Bordeaux 2013 en primeur could shake up wine industry
Bordeaux’s 2013 en primeur campaign may well be a “damp squib” thanks to a poor vintage and lack of interest from top journalists, but it could shake-up the trade and consumers.
While some critics are calling for the campaign to be called off, the Bordelais are imploring the trade and media to give the wines a chance, and merchants believe a bad campaign could revitalise the industry.
Gavin Quinney, commentator and owner of Bordeaux’s Chateau Bauduc, appealed for journalists to give the wines a chance, after Tim Atkin MW called for the 2013 campaign to be called off in the face of one of the” very worst post-war vintages”. On top of that, the Wine Advocate’s Robert Parker, whose April visits and tasting notes kickstart the campaign, will not be arriving until June, due to other commitments.
Quinney told Harpers: “It’s no secret that 2013 has been the most difficult growing season for many a year. But a poor growing season doesn’t necessarily equate to poor wines. Let’s not confuse the two.”
He added that the advances in viticulture and viniculture in the past 15 years meant you could not compare an “off” vintage now, to one from say 1984. “No way Jose,” said Quinney.
“You shouldn’t write off the wines before having tasted them. As for whether anyone will buy them, that’s a different matter.”
Jancis Robinson MW tweeted: “Can’t summon up much enthusiasm 4 ’13 bdx campaign. Wines will be even more embryonic than usual”, while Atkin encouraged other critics to delay scoring wines. But American wine writer James Suckling tweeted: “I am going to taste as usual. Done the same thing for 30 years.”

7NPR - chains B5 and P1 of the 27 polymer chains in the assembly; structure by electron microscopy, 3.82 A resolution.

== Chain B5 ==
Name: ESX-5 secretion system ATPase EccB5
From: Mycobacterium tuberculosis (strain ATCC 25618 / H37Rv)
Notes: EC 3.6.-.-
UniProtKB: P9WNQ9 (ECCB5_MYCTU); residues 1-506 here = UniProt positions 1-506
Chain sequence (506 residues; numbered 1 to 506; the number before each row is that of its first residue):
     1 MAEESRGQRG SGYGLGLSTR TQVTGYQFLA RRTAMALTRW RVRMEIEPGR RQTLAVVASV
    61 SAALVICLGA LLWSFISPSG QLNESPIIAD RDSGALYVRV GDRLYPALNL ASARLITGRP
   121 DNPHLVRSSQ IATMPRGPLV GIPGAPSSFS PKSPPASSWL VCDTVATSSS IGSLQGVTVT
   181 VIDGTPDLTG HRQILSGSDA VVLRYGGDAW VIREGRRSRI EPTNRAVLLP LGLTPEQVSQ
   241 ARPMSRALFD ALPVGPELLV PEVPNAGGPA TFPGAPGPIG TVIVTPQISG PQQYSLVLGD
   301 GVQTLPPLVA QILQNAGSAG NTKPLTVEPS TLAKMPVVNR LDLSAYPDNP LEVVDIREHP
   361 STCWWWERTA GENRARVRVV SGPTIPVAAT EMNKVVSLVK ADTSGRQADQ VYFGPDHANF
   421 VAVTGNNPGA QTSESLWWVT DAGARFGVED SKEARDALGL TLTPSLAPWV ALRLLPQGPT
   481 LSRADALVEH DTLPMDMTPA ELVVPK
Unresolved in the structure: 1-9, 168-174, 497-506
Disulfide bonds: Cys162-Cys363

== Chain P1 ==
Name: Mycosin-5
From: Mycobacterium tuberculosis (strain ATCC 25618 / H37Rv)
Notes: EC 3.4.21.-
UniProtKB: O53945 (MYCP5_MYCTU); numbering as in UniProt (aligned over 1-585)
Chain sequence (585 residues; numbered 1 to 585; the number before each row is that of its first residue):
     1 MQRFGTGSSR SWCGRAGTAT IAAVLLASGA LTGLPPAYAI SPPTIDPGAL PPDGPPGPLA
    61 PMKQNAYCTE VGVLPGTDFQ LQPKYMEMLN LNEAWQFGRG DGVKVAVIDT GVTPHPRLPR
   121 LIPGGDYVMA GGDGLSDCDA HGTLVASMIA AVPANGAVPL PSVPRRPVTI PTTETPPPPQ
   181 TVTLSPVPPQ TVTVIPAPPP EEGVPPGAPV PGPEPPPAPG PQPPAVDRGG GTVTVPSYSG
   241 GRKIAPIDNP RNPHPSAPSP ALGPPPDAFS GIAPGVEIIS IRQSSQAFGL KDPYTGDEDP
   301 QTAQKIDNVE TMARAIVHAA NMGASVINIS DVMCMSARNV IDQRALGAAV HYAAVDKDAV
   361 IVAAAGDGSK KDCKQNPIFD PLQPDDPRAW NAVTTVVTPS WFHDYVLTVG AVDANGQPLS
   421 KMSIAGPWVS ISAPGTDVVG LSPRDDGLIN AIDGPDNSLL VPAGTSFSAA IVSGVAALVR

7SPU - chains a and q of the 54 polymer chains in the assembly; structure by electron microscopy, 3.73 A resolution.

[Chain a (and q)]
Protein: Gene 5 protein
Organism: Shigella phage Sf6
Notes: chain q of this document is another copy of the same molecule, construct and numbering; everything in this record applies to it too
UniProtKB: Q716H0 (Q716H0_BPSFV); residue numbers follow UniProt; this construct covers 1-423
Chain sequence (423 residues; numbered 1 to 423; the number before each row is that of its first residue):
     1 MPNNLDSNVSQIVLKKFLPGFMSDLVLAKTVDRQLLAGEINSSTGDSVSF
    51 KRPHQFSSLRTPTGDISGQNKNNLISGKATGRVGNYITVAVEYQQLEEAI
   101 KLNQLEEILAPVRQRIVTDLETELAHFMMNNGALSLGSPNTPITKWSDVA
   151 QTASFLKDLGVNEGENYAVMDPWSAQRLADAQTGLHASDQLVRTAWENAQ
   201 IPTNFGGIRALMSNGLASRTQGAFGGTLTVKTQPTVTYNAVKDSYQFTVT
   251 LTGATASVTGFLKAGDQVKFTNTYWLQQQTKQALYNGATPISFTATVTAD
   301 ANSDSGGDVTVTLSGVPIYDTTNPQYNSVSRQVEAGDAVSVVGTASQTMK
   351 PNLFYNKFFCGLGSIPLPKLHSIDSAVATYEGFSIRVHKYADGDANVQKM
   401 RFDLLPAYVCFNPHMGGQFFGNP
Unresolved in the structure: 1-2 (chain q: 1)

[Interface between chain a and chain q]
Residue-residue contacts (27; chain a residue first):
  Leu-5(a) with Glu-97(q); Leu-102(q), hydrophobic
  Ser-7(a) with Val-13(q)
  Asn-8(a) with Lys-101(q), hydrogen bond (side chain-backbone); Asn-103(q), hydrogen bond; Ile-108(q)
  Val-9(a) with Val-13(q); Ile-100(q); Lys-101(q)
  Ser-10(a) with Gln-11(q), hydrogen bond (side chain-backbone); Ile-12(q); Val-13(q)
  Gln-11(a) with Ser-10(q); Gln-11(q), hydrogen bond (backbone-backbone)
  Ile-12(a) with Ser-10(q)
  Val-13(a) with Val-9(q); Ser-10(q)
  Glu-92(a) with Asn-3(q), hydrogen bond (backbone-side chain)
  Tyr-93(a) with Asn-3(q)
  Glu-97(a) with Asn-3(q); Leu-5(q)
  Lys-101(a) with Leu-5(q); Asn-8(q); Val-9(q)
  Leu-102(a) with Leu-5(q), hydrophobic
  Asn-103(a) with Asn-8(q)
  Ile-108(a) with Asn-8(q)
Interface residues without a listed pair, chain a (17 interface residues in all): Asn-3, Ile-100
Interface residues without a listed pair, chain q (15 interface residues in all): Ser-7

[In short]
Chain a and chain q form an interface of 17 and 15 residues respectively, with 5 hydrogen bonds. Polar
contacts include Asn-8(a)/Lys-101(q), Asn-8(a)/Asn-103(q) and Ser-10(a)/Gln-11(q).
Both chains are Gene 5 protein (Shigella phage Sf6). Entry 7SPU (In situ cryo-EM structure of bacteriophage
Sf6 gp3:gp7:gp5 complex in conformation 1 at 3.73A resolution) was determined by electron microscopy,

Writing on his blog, Christian Seeley, managing director of AXA Millésimes, which owns Bordeaux’s Château Pichon-Longueville Baron, said: “It would be futile to try to pretend that 2013 is a great or outstandingly good vintage: any such attempt would just lack credibility. On the other hand, to dismiss the year and its wines as “a bad year” would be equally, and completely, wrong.”
But he called on the “sensational commentators” who expressed doubt as to whether the wine should be presented en primeurs, or whether it was worth coming to taste, to come along. “Do you like wine? Then come and see what we managed to make in a year like 2013.”
Richard Brierley of luxury drinks merchant Vanquish, told Harpers: “The big question is what price will merchants be willing to entertain for a vintage that will perhaps drink early and not be suitable for longterm keeping.
“We know the vintage is not stellar, yields are down significantly, so will some of the great chateaux choose to make a grand vin? Or will some be bold enough to not declare? At the top end that’s their prerogative and they have the finances to do that, but it’s the knock-on effect on the petits chateaux.
“It could certainly be a damp squib, but that decision lies with the Bordelais. They can stick to their guns and try to produce a wine of some quality and at a fair price, or they can give the consumer something to think about and come in at a super-attractive price. That may kickstart a rally in the global fine wine market.
“Perhaps we could do with a year off. It would let people know that making wine in that climate is not always perfect or easy.”
Brierley said he’s like a “quick, cheap vintage” that would bring Bordeaux back to the everyday consumer.